The Next-Levels

Okay, so here’s what separates the adults from the kids. It is not enough to write down that period close is next Friday or that you need to pick up dinner on Tuesday, you need to write down your purpose, focus, intentions, and reflections. For those of you who read lots of management books like myself, this should line up closely with Stephen Covey’s The 7 Habits of Highly Effective People. You should be able to take your goals (see my primer on goals) and put them in your planner. Your goals are great – they keep you going, they keep you focused, they are one of your reasons you get up in the morning – but if they are not constantly in your face, they can easily take the back-burner when the next major issue at work comes up. Furthermore, you should be noting your progress towards your goals every day, every week, and every month.

To put this in perspective, it takes 10,000 hours to gain mastery over a skill. If you worked at the skill that would take you to the next level, it would take you 8 hours a day, every day, for 3.5 years. Unfortunately, we are not paid to work on one skill all day. Even if we could, I don’t think we could focus our attention that intensely that long without getting burned out. So those of you that are human realize that 10,000 hours will take you roughly 5-10 years, if not longer. (As an aside, most of us do not need to become masters of the universe on a skill, just reasonably good. Most skills can be learned in a much shorter time frame – I don’t want to give anyone a panic attack thinking the skill they need to work on won’t be refined until 2028).

Maybe you’re not trying to work on a skill like becoming a world class chess player like Lazlo Polgar did for his daughters, but instead you just want to build a good habit like waking up earlier or working on your coding skills. Again, the general rule of thumb for habits is that it takes about 21 days for them to take hold. So that means we cannot cram a habit in a weekend (much like when we would try to study for Monday’s test on Sunday night and expect to pass). It must be intentional, thought out, worked on everyday, and reflected upon to really stick. And the 21 day mark is just a marker. The habit becomes much easier, but it must still be worked on for it to stick.

“Plan your work for today and everyday, work your plan” – Margaret Thatcher

Both of these scenarios listed above are the exact reason why you need to drop the calendar feature on your phone and to pick up an actual planner. You can still go digital – there are a lot of neat planner apps out there – but I highly recommend a paper planner for two reasons alone: 1) It has been shown that writing something down will help you remember it as opposed to typing and 2) Paper planners are much, much easier to quickly jump around and do what you need.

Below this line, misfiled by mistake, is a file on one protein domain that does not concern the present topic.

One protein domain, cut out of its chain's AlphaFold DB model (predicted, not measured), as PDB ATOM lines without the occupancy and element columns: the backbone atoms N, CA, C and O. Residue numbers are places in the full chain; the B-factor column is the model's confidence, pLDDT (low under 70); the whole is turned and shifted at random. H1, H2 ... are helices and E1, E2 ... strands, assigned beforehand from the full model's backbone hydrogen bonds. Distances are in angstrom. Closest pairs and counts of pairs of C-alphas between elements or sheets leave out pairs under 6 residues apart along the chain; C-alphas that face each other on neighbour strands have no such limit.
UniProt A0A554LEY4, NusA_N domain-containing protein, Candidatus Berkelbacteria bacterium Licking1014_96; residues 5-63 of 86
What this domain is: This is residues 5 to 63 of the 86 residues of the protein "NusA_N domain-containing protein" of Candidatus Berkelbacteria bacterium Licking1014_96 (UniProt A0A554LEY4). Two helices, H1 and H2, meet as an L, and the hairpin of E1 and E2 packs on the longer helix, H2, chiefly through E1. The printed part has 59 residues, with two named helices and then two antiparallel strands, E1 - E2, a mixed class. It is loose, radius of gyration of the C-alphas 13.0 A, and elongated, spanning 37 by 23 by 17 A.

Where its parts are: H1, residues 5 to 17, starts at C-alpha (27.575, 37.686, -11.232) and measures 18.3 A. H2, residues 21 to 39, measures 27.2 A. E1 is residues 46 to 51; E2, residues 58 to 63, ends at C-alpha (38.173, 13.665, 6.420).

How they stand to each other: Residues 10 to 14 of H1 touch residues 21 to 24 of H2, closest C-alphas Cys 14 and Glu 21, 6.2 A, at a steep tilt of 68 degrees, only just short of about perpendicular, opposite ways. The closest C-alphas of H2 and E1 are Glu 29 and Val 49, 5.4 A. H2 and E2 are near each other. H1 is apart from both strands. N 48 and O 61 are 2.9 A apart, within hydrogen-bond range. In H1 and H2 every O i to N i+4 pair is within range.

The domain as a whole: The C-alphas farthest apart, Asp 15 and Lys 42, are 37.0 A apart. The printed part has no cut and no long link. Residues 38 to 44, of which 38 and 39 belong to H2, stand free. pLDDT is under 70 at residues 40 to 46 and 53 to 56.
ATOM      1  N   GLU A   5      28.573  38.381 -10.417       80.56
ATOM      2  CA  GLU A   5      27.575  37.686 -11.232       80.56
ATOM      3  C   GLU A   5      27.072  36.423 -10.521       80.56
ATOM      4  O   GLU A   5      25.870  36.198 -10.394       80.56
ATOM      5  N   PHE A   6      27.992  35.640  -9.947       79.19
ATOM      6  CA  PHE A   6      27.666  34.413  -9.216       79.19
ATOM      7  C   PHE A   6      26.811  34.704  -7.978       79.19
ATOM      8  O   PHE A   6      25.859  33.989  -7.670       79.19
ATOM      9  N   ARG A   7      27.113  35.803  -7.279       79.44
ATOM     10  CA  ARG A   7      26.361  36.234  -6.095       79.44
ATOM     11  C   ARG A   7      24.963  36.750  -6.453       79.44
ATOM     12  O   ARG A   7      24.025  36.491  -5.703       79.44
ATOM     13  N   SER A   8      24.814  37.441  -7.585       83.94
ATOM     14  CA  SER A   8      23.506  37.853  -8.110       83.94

Now, I am not a salesperson for planners (maybe its a missed opportunity on my part), but I do have some recommendations:

Right now, I am using Panda Planners as I find them to be compact, having everything I need, and a little stylish, especially for a bearded-wonder like myself. Plus, they are 60-day planners, so no worries about picking up something for 2018/2019, you can just use it as you go along.

In the past few years, I have used Inner-Guide Planners as these were the closest to the Franklin-Covey Planners I could find without spending too much money. These are extremely helpful in changing your life, beit a skill or a habit. I like to think that I am as focused and reflective as I am thanks to these planners. They are a bit big, it can be hard to find a planner without it being too colorful (I personally like solid colors or very simple patterns), and they are released like calendars, so once you get it, you’re “stuck” with it for a year. If you are new to planners or planning, this is definitely one to give a shot.

Last but not least, I recommend the Franklin-Covey Planners. If you’re an “all-in” personality, this is most likely the planner for you. It is also one of the most recognized type of professional planners. It is meant to be paired with the 7 Habits book, and I believe they even offer courses on how to use them. However, after I realized my life was a mess, this was the first type of planner to bring everything back together. It is especially helpful if you struggle with making time for family, spirituality, working out, etc. as there are sections for that.

“It takes as much energy to wish as it does to plan” – Eleanor Roosevelt

So now it is all up to you. You can keep wishing things get better, or you can start planning your life and then working that plan!